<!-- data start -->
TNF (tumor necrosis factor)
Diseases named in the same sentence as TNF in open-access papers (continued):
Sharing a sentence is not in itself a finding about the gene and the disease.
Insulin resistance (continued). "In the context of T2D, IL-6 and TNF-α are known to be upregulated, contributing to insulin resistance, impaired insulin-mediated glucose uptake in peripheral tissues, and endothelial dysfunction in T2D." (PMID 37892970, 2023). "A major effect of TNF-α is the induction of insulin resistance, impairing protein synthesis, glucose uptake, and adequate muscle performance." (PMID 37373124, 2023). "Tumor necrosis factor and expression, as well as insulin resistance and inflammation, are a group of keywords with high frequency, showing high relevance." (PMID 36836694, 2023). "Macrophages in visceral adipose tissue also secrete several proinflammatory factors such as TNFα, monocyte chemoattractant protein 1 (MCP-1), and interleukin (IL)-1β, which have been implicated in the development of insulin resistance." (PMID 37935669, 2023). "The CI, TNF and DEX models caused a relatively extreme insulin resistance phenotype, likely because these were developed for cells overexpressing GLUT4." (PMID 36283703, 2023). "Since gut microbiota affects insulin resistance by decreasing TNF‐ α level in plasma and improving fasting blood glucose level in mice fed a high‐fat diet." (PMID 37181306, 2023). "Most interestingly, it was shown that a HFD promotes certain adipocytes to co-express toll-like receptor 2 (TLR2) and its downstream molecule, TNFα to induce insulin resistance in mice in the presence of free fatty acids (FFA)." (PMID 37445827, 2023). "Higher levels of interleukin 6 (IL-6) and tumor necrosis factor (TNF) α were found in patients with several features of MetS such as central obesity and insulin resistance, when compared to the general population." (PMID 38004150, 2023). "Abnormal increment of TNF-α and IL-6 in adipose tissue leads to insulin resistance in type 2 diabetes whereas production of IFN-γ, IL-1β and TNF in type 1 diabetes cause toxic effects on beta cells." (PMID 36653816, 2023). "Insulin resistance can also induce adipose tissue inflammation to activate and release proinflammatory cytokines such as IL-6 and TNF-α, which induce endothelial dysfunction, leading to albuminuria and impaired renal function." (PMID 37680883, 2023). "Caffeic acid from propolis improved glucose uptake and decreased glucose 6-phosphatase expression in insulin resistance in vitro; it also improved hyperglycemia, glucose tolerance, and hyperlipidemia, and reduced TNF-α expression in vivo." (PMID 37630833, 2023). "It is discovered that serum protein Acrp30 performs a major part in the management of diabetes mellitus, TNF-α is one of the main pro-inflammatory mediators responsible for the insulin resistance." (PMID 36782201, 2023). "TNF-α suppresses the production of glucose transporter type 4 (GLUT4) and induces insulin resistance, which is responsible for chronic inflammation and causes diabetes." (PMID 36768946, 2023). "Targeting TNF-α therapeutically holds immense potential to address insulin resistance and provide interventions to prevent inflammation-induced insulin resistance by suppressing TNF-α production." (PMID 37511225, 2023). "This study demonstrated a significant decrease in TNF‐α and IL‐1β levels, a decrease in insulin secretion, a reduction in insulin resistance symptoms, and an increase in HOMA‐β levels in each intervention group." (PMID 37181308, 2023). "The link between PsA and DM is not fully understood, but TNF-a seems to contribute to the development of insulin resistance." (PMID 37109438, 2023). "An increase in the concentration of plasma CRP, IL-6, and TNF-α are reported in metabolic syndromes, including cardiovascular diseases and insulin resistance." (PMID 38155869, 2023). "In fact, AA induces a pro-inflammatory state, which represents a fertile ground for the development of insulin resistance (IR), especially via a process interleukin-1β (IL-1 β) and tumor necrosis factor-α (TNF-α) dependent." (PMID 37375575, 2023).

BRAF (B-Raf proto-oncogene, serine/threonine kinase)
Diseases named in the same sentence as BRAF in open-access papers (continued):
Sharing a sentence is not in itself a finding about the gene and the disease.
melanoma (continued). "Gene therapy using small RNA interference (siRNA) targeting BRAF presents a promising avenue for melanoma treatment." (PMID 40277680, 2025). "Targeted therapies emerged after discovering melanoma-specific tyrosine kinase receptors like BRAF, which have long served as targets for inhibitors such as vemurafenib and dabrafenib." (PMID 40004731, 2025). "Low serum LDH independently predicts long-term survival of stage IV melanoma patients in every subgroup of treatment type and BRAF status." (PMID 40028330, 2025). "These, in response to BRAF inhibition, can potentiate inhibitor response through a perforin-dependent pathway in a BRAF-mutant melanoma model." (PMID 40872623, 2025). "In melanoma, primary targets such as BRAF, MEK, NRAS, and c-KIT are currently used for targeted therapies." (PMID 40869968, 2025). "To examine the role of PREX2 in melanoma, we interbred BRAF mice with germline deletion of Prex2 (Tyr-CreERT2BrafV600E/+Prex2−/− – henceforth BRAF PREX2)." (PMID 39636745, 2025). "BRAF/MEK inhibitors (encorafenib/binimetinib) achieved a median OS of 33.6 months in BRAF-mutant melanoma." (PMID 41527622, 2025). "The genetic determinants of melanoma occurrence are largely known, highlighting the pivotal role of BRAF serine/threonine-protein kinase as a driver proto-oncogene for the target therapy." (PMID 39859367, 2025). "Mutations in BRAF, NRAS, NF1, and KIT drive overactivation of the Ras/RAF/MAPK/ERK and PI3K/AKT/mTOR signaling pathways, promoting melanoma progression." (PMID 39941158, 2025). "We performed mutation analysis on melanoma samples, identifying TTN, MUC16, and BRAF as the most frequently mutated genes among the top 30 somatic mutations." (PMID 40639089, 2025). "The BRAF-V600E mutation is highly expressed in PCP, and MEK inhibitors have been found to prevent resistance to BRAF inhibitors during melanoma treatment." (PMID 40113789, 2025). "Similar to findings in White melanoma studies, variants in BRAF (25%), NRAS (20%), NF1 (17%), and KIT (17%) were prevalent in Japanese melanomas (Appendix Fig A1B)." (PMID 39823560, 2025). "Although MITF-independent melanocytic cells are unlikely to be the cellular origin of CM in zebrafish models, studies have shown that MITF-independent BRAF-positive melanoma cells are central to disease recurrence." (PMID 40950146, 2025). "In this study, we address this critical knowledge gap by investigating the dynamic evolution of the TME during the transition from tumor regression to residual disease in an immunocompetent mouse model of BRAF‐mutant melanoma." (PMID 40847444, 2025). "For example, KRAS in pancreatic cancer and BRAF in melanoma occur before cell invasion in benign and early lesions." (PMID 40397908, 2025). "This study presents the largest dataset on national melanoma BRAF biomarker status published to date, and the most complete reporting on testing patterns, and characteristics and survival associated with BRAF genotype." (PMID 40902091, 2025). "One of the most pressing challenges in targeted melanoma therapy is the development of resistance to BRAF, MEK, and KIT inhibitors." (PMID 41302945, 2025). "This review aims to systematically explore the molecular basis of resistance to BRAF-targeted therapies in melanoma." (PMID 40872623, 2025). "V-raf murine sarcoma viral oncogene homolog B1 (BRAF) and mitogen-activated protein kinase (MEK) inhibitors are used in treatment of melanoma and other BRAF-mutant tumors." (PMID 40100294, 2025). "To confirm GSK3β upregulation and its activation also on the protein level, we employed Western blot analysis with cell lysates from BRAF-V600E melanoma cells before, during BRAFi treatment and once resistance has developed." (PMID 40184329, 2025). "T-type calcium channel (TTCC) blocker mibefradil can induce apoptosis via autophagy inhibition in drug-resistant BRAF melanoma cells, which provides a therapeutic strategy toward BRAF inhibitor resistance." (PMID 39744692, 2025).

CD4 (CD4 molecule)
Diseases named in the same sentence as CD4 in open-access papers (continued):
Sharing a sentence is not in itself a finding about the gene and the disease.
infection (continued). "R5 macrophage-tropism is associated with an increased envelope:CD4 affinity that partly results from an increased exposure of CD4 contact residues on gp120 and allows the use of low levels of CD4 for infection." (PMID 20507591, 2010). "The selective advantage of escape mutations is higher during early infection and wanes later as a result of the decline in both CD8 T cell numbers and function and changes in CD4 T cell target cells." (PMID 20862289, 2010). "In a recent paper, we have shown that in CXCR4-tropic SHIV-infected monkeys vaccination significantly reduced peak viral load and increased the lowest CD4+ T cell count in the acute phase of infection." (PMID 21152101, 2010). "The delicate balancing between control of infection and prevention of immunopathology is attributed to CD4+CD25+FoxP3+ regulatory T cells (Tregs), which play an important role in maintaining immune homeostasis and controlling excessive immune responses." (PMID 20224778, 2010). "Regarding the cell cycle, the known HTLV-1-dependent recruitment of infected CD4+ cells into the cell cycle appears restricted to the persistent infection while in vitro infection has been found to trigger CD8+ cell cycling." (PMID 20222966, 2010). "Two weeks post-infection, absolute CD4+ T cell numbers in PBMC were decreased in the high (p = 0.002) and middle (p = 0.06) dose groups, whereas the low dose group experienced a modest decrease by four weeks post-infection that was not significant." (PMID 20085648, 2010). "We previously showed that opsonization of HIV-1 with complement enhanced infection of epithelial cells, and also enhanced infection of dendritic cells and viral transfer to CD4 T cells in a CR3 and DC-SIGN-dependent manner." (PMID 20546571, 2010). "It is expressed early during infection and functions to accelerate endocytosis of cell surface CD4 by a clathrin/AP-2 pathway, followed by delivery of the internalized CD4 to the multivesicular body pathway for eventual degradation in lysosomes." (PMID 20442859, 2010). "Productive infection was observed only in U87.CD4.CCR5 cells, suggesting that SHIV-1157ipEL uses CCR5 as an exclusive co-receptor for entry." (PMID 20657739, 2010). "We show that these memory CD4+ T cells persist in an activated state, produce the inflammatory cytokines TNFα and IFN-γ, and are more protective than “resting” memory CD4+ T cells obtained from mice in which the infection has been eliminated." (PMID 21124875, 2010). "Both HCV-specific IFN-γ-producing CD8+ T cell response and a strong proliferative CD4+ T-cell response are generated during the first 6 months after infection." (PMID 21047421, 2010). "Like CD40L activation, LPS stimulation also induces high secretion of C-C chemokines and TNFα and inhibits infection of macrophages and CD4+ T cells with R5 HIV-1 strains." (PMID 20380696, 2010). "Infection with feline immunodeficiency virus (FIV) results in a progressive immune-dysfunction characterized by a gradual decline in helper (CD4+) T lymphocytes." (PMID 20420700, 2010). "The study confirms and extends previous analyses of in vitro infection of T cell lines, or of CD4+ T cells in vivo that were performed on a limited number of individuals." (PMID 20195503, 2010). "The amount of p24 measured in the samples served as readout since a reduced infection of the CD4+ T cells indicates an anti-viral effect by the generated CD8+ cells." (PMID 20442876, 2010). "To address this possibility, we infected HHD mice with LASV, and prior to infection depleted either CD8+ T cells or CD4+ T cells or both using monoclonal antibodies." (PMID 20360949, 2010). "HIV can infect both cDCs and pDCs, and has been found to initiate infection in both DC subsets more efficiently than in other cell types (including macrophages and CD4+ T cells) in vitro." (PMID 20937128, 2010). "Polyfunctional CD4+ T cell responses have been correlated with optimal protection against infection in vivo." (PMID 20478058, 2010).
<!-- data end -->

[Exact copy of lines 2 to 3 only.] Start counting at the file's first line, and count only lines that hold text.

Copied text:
Diseases named in the same sentence as TNF in open-access papers (continued):
Sharing a sentence is not in itself a finding about the gene and the disease.